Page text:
“We were always thinking about how we could stay in WWE for a long time,” Funaki said. “We were so small in WWE size-wise, we needed to think about how to make ourselves valuable. We thought about what looks good, how to speak better English, all sorts of things.”

If there was ever a case where characters were simply on screen to be laughed at because they were foreign, this is it. From their attempted ritualistic removal of Val Venis’ penis with a katana and the oh so racist “We choppy your pee pee” to their over dubbed promos, where they would be speaking in Japanese and Bruce Pritchard would deliver their lines in English through the speaker system. Something which could have been used as a clever nod to old Kung Fu movies from the 70s. If those old Kung Fu movies weren’t originally from Hong Kong in China and not Japan.

Kai En Tai were short lived. Of course they were. They were treated like a joke and used as comedy jobbers. But as soon as this weak comedy routine wore off. They were simply treated as jobbers. How could anyone invest in either Funaki or Michinoku, who were in their own rights fantastic in ring talents. When WWE gave us nothing to get behind. Michinoku would finish every promo with an out of context cry of “Evil” to which Funaki would reply “Indeed.

Even when Funaki was rebranded as a martial arts expert and given a traditional Gi to wear in matches under the woeful attempt at a joke name Kung Funaki, his success was minimal. So, let me ask you. Apart from being Japanese. What was their character?In recent years, WWE has made great efforts to try and move past these racial stereotypes and use Japanese wrestlers to their full potential. Allowing them to show off what made them stand out in their home country and sometimes even allowing them to speak in Japanese, rather than stumble through a poorly written promo in their second language.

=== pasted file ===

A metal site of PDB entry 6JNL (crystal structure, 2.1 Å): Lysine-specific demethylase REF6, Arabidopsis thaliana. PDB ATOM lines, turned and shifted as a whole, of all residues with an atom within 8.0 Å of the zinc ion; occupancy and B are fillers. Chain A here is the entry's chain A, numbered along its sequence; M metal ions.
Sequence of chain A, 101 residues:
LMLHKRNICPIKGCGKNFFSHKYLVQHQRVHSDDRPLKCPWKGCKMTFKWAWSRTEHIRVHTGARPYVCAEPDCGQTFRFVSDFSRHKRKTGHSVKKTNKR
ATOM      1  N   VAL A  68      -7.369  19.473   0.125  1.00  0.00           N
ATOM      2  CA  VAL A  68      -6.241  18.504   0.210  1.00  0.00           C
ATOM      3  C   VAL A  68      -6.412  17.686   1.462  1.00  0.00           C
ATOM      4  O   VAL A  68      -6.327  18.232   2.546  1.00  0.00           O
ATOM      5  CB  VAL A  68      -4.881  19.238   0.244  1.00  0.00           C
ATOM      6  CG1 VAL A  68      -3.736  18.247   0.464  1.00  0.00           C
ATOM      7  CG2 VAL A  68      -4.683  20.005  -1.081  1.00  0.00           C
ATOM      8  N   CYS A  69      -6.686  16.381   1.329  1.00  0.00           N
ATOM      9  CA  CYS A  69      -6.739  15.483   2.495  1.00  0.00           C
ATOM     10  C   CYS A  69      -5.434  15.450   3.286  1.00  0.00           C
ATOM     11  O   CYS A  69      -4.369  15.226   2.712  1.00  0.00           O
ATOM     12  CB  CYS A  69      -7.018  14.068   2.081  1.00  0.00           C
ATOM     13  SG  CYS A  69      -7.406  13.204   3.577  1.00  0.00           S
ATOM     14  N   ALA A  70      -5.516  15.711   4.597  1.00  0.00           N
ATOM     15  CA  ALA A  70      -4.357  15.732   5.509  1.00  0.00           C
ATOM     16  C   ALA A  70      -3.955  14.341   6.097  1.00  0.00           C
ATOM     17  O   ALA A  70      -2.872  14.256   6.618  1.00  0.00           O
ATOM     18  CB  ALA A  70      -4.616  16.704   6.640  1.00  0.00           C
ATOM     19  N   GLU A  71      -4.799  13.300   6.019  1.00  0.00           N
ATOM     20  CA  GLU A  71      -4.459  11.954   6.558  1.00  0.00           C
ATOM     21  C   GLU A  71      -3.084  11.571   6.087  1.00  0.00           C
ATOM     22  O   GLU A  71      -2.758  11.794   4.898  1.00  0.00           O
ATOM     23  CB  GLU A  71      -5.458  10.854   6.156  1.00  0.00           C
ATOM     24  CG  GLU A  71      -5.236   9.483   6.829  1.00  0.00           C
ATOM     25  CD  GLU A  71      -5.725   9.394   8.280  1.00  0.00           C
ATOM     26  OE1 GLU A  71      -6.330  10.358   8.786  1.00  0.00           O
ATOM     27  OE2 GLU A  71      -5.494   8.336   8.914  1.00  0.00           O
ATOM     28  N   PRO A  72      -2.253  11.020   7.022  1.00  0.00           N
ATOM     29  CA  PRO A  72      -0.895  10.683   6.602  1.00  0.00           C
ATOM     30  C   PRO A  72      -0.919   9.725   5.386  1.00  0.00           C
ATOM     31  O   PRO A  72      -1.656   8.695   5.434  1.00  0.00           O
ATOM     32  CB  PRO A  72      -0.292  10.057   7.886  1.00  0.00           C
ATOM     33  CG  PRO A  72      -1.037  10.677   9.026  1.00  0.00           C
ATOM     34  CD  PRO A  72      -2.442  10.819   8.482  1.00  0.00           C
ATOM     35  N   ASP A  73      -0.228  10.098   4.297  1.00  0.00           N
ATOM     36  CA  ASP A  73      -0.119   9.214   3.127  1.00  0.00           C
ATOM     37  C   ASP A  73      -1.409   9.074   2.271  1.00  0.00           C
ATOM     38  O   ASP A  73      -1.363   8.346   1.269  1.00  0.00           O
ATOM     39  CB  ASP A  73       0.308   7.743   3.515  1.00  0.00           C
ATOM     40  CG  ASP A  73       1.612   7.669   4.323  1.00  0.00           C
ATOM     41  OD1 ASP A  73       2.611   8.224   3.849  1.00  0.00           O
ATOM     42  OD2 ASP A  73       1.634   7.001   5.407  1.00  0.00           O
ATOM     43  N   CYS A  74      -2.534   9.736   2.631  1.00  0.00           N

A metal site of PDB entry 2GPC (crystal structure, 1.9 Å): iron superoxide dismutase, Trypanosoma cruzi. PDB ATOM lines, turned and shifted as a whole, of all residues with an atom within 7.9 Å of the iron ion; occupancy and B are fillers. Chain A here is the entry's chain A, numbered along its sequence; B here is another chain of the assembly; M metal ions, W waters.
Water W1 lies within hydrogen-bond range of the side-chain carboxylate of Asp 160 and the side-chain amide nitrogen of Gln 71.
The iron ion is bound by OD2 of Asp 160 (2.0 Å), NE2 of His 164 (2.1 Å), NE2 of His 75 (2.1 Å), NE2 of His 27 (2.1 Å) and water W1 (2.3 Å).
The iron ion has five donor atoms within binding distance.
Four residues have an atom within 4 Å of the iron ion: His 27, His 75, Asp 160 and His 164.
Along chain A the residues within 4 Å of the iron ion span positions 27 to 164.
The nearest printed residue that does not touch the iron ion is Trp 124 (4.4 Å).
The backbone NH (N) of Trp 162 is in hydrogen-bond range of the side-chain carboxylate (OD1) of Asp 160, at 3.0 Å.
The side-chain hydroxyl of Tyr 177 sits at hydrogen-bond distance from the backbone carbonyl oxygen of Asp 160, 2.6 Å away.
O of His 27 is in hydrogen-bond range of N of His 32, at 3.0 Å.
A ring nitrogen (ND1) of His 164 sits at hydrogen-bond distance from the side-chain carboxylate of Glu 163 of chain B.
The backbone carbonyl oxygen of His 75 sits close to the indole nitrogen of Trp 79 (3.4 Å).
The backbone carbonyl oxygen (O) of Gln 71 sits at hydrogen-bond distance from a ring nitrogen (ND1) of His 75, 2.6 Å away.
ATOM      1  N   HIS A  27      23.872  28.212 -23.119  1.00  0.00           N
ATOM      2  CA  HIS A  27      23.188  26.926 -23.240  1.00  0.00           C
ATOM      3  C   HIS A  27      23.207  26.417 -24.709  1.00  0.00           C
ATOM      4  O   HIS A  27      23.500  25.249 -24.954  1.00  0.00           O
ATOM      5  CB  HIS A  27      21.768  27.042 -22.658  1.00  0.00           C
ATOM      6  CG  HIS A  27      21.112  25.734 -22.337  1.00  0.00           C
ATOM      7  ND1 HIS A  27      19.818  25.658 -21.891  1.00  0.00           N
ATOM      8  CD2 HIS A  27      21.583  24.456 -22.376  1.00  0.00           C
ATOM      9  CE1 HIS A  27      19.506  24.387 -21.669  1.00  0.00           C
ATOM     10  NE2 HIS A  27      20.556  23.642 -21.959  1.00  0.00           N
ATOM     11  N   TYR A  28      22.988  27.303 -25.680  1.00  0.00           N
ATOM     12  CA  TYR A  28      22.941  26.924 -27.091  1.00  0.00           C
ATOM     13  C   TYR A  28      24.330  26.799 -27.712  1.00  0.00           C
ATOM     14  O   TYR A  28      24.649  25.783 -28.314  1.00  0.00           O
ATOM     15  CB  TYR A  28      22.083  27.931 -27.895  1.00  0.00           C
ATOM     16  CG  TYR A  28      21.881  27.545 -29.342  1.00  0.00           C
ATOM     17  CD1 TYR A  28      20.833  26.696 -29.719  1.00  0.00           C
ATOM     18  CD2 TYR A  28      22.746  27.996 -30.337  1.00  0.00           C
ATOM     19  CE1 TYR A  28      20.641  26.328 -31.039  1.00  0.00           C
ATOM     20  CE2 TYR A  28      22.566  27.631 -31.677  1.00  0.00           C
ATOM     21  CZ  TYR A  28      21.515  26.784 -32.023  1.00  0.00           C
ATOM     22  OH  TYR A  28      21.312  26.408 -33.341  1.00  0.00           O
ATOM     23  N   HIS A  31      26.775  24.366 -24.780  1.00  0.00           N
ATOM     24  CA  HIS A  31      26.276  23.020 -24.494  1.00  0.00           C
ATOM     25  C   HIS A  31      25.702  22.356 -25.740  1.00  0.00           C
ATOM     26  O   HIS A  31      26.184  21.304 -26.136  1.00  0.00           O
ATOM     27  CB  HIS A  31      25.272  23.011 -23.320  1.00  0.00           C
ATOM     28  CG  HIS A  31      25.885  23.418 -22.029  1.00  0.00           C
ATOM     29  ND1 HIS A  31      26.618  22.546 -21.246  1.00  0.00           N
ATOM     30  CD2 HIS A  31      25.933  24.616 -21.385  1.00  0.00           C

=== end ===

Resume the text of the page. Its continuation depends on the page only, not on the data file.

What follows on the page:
“I have only one experience with racism. It was around the time when COVID-19 started spreading, in America, I was at the airport. A woman came towards me. When she noticed me, she covered her mouth with her hand and ran away from me. I was shocked. It never happened before COVD-19. Oh my gosh, I didn’t understand. I was shocked. There are many great Asian wrestlers in the world. When I was a teenager, I watched wrestling on TV. The Japanese wrestlers gave me energy and courage. I want to entertain a lot of people like they did for me, I think it’s important to enjoy and share and respect each others’ cultures.” Asuka